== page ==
This Tuesday, January 28, voters will choose three members of the Texas House of Representatives in the first races of the 2020 season. Ironically, the winners in these races may never cast a vote in the Texas Legislature, as they’ll have to run again in the primary (March) and the general election (November) in order to be seated for the next legislative session in January 2021.
These runoff elections have received more attention than typical for a state level house race, and all that lead-up coverage is reflected in the financial reports. Every one of these candidates has received more money from outside their district than from within.
Called “2020’s First Big Test,” the race for Texas House District 28 (Fort Bend County) has received nationwide attention as a bellwether of Democratic attempts to flip the Texas House to the blue column for the first time in decades. Democrat educational content developer Elizabeth Markowitz will face off against Republican real-estate developer Gary Gates in a race that is receiving more attention than even the early presidential primaries. Markowitz and Gates topped the field of seven candidates in a special election last November to replace Texas House Rep. John Zerwas (R).
Markowitz has run for office before – losing her race for a seat on the State Board of Education in 2018. She has, however, successfully rallied the support of the national Democratic machine for her bid for HD28. Not only have national groups like Forward Majority spent hundreds of thousands of dollars on her behalf in outside expenditures, but Markowitz has received high-profile support from current and past Democratic presidential candidates Beto O’Rourke, Julian Castro, Elizabeth Warren, Joe Biden, and Michael Bloomberg.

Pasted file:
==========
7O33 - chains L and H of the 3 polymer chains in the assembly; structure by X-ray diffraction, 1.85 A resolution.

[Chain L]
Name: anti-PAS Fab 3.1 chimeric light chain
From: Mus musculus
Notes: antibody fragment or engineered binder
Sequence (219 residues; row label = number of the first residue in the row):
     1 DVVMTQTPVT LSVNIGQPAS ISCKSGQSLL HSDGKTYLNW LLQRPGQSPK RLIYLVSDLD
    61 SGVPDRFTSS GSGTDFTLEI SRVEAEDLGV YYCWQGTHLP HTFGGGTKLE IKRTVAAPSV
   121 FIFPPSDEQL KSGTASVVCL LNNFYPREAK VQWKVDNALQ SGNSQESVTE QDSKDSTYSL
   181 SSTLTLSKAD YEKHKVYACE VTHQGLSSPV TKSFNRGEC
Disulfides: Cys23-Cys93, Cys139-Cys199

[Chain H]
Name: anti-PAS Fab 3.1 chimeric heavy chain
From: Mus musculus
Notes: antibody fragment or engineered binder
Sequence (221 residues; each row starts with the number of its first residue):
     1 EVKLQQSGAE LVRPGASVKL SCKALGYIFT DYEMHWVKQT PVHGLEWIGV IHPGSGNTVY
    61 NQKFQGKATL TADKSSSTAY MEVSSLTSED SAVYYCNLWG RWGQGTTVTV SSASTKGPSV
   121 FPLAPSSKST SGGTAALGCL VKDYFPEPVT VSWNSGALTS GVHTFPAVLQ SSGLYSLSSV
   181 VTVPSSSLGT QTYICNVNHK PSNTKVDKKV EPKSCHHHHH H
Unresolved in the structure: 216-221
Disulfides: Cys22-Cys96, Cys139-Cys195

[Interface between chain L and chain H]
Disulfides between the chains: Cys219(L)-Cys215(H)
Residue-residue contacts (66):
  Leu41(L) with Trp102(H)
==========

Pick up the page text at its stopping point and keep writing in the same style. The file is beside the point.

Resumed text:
Gates has been a perennial candidate of sorts, having run unsuccessful bids for Railroad Commissioner in 2016 and State Senate in 2014.
The numbers also tell a story – these two candidates are all-in, and their funding comes from very different places.
|Elizabeth Markowitz (D)||Gary Gates (R)|
|Total Money Raised||$618,019.32||$25,671.43|
|Total Number of Donations||10,694||53|
|Average Donation Amount||$57.91||$484.37|
|Total Money Raised from In-District||$35,686.11||$7030.00|
|Total Number of Donations from In-District||297||21|
|Percentage of All Money Raised from In-District||6%||27%|
|Total Money Raised from Outside the District||$582,333.01||$18,641.43|
|Total Number of Donations from Outside the District||10,397||32|
|Percent of All Money Raised from Outside the District||94%||73%|
|Total Expenditures||$449, 381||$1,125,766|
|Cash On Hand||$118,309||$59,934.43|
Based on the most recent reports, Markowitz has raised a total of $618,019 from 10,694 individual contributions.
Of the over $600,000 raised, only $35,814 (6 percent) comes from 299 donor contributions in HD28. The remaining $582,205 (an astounding 94 percent) comes from outside the district. Of that, $136,780 (22 percent of total donations) of Markowitz’s funds have been raised directly from Washington, DC.
Markowitz has spent $449,380 on her campaign to date, the majority of which has gone to pay for digital ads, a personal loan repayment, print materials, and a $100,600 donation to the Texas Democratic Party.
Gates is primarily self-funding his race by making 13 separate loans to his campaign totaling over $1.176 million dollars.